# Why is nPr called [. . .]?

1. Apr 29, 2015

### s3a

I'm just curious, why is nPr called the "number of permutations of n different objects taken r at a time"?

2. Apr 29, 2015

### phinds

Well, because that's what it IS. What would you like to call it?

3. Apr 29, 2015

### s3a

I meant that I don't understand what, in general, is being taken r at a time.

4. Apr 29, 2015

### SteamKing

Staff Emeritus
A set of r objects from a group of n total objects.

It could be playing cards, toppings you put on a pizza, whatever.

5. Apr 29, 2015

### phinds

Whatever it is that you are taking the permutations of.

6. Apr 29, 2015

### s3a

To be more specific, what is meant by "at a time"?

For example, the answer to the question "In how many ways can 5 differently coloured marbles be arranged in a row?" is nPn.

So let's visually illustrate this row of 5 marbles as follows.: _ _ _ _ _

In this case nPn = 5P5, which is read as the "number of permutations of 5 different objects taken 5 at a time". I get that there are 5 different objects, but I don't get what is being taken 5 at a time; each column will only have 1 marble, not 5.

P.S.
This may not have been the best example due to the fact that n = r, but I hope the point still came across.

7. Apr 29, 2015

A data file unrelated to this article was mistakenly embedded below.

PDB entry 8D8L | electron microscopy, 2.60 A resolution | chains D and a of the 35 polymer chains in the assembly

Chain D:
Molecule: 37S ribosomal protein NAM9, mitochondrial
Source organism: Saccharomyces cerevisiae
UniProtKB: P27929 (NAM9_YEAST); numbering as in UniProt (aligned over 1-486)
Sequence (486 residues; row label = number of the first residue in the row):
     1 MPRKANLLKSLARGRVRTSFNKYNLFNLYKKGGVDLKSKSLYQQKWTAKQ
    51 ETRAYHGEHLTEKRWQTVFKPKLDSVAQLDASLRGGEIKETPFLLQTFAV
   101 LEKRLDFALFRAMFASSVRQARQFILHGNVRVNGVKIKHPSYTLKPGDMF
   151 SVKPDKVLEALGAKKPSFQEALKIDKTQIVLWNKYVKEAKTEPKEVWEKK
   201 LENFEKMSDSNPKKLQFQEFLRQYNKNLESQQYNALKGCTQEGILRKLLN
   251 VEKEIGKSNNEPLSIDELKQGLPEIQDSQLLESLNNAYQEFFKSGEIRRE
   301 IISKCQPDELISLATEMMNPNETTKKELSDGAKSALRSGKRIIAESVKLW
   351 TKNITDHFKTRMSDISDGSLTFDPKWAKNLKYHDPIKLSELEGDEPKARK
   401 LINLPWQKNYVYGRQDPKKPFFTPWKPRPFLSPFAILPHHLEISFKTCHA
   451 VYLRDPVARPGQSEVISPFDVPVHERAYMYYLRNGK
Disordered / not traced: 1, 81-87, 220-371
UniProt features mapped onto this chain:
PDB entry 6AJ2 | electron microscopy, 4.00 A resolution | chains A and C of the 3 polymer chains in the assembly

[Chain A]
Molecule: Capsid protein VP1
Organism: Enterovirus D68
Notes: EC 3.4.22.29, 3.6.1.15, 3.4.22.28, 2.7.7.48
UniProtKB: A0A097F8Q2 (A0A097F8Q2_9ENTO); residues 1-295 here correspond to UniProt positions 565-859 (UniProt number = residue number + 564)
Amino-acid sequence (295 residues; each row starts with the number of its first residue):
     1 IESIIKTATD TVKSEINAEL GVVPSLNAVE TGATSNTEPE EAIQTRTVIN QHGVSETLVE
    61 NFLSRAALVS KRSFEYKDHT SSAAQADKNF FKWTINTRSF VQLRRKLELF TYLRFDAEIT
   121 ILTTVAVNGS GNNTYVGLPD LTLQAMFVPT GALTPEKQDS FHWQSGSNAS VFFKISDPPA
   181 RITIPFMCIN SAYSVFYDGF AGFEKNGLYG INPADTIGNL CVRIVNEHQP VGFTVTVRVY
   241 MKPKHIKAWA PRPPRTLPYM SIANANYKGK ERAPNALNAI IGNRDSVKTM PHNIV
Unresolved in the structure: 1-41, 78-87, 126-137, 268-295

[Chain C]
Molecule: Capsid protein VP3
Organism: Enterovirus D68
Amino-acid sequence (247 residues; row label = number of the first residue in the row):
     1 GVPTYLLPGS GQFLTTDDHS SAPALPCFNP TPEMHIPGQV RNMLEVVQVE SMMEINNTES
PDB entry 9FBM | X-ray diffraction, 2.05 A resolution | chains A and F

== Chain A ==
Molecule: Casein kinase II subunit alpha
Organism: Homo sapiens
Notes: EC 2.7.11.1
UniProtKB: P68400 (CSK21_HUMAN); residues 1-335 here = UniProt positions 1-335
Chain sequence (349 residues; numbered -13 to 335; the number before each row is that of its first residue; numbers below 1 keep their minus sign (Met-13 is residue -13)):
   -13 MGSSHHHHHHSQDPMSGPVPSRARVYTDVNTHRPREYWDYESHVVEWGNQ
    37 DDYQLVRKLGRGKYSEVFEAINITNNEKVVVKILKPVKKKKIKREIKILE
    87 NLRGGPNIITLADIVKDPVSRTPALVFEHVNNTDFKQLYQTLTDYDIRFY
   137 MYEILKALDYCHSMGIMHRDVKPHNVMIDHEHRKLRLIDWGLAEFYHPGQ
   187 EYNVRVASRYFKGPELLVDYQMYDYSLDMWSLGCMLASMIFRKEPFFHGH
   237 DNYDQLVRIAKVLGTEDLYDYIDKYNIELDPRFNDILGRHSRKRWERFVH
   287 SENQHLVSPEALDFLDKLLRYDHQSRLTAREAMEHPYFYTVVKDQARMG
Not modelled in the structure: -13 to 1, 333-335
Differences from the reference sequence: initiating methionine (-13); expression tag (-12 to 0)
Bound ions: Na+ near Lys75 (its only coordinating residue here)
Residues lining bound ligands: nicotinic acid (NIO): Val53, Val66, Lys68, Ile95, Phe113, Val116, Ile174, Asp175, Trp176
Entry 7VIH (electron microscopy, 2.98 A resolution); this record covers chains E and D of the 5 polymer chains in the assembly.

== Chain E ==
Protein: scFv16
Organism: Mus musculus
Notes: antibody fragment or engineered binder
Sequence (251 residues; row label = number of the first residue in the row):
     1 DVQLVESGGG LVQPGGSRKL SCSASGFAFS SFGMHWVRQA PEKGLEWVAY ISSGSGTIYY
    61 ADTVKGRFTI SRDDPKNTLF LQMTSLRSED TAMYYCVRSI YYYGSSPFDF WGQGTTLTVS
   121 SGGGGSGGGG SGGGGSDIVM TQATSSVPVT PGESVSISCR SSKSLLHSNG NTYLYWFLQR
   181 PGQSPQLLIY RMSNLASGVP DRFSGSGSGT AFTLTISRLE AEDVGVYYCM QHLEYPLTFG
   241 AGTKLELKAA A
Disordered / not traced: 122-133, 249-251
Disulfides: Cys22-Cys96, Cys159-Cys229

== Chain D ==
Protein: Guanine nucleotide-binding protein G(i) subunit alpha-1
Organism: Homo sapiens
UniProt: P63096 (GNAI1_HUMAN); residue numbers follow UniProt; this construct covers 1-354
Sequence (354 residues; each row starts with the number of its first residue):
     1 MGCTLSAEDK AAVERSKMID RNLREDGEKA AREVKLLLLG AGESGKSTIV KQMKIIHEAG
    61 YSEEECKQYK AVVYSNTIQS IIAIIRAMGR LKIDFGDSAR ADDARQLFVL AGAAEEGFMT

### phinds

Suppose you want 5 marbles taken 3 at a time. The marbles are red, black, white, green, yellow.

You can do
red, black, yellow
red, yellow, black
green, white, blue
.
.
.
and on and on, taking 3 marbles at a time out of your total of 5 marbles. The nPr is the total number of such permutations

8. Apr 29, 2015

### Ray Vickson

It means "(ordered) groups of r". I don't think the "at a time" part is particularly descriptive.

9. Apr 29, 2015

### s3a

This was exactly what I was looking for!

This wasn't exactly what I was looking for, but it did help me understand something related that I read online.

Thank you both! :)

10. Apr 30, 2015

### haruspex

I would say that the significance is that it denies replacement. On the other hand, it does tend to suggest no interest in the order, so it is a bit strange that it is used in the context of permutations.

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